Monday, November 15, 2010

Movie Time: Mary & Max

Last week we watched the animated film Mary and Max after I was reminded (by a fellow tumblr) that I really wanted to see it after seeing trailers for it some time ago. When I saw a post about it I immediately went to look for it on Netflix, and it was even available streaming, so we watched it right away!

I've always enjoyed claymation movies, probably because of all the shorts on Pinwheel on Nickelodeon when I was a kid. Not too long before watching Mary and Max we watched $9.99, which is also an Australian film. Both films are very gritty, well, as gritty as you can make animated clay. Although both films are a little dark in subject matter, $9.99 is much more clearly an adult/art house film.

To quickly summarize Mary & Max,  it's about a girl in Melbourne who picks someone at random to become pen pals with since she has no friends. She ends up corresponding with Max, a New Yorker with Asperger syndrome. The move covers about 20 years of their life, starting in the 1970s. One feature of the film that has me considering rewatching it sometime soon is the fact that although it is claymation, a typically colorful form, it's nearly black and white. There are only occasional splashes of color, usually red, and otherwise if there is any color it is very subtle. I noticed this early in the film, and I intended to pay some attention to the use of color throughout the film, but I got too wrapped up in the characters and story to check when and if some portions of the movie were more bright and colorful to correspond with the plot points. At the very least I noticed that Mary's Melborne seemed a little brighter, perhaps sepia, than Max's New York, which is black, white, and red. But I still think it warrants another viewing. The only thing we weren't really crazy about was the soundtrack, which I thought was a little overbearing.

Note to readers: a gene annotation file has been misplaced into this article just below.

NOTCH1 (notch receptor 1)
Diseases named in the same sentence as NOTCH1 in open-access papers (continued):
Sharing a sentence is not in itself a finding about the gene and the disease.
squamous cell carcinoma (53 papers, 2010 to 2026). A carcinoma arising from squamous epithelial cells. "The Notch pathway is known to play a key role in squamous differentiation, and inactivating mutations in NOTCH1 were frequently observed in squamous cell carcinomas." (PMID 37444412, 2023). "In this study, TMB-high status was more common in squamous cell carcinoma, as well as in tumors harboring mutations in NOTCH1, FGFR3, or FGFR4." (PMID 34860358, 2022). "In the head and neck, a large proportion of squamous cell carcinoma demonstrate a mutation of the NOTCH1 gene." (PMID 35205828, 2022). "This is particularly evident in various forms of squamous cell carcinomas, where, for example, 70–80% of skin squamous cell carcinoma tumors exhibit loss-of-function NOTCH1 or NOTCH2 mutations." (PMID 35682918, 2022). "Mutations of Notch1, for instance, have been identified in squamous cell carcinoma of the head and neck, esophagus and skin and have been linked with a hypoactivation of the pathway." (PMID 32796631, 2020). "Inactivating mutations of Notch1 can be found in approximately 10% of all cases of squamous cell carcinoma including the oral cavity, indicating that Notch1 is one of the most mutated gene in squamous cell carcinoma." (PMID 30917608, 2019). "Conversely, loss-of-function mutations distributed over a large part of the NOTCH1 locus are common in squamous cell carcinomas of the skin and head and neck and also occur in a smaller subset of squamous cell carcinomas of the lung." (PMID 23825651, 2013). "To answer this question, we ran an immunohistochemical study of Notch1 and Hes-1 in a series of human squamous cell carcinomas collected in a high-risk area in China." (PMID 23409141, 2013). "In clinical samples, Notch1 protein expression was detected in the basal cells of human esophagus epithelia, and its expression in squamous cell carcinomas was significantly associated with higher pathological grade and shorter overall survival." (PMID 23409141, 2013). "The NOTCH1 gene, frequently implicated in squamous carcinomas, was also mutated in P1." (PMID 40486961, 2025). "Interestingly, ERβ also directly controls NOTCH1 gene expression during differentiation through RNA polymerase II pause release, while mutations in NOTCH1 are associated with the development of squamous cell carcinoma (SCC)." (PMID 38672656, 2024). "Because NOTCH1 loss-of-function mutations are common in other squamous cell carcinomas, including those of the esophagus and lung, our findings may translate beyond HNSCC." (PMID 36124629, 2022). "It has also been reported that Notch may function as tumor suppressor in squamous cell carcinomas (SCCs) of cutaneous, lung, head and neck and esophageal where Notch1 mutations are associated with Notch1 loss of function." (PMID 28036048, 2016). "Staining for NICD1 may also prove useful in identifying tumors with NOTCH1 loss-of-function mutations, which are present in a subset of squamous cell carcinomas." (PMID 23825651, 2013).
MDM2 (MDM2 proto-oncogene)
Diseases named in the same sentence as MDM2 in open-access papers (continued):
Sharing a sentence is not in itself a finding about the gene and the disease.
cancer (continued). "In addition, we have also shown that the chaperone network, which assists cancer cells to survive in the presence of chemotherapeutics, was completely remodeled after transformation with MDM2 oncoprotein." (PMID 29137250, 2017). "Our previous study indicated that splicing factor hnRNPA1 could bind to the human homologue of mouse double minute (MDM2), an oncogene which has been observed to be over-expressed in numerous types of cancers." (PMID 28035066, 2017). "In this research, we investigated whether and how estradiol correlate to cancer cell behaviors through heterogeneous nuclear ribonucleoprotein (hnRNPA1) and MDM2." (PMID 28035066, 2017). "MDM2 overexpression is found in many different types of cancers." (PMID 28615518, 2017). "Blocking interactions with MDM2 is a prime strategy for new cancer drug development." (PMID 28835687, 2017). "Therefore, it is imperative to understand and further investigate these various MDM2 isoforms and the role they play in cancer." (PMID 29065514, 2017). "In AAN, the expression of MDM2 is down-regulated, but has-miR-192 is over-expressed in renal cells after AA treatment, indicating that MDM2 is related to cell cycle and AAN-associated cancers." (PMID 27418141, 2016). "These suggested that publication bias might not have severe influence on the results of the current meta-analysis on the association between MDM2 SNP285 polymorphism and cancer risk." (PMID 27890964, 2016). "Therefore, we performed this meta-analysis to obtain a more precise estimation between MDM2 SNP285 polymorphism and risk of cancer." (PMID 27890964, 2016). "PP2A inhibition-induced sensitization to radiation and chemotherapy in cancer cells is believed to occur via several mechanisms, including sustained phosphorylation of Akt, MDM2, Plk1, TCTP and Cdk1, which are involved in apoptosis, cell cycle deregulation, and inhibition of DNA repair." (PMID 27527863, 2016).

Oh, and one other thing: It does have the ugliest animated cats I've ever seen. I still love them, because yes I am a crazy obsessed cat lady who loves cats and all representations of cats. Although I will admit these are some pretty ugly cats, they are still cute, you know, in a cat way. All cats are cute by default.

Speaking of Claymation, when we moved here I picked up a brochure for the Northwest Film Center and found out they have a class in stop motion animation taught by Will Vinton who is famous for coining the term claymation and also for developing the California Raisins! I used to love their Christmas special.  Anyway, it's rather expensive but I did read in The Finder (a magazine Willamette Week puts out each year as sort of a guide to Portland) that one of the things you should do to become a real Portlander is take some classes there, so this might be on the horizon, eventually! At least I hope so.

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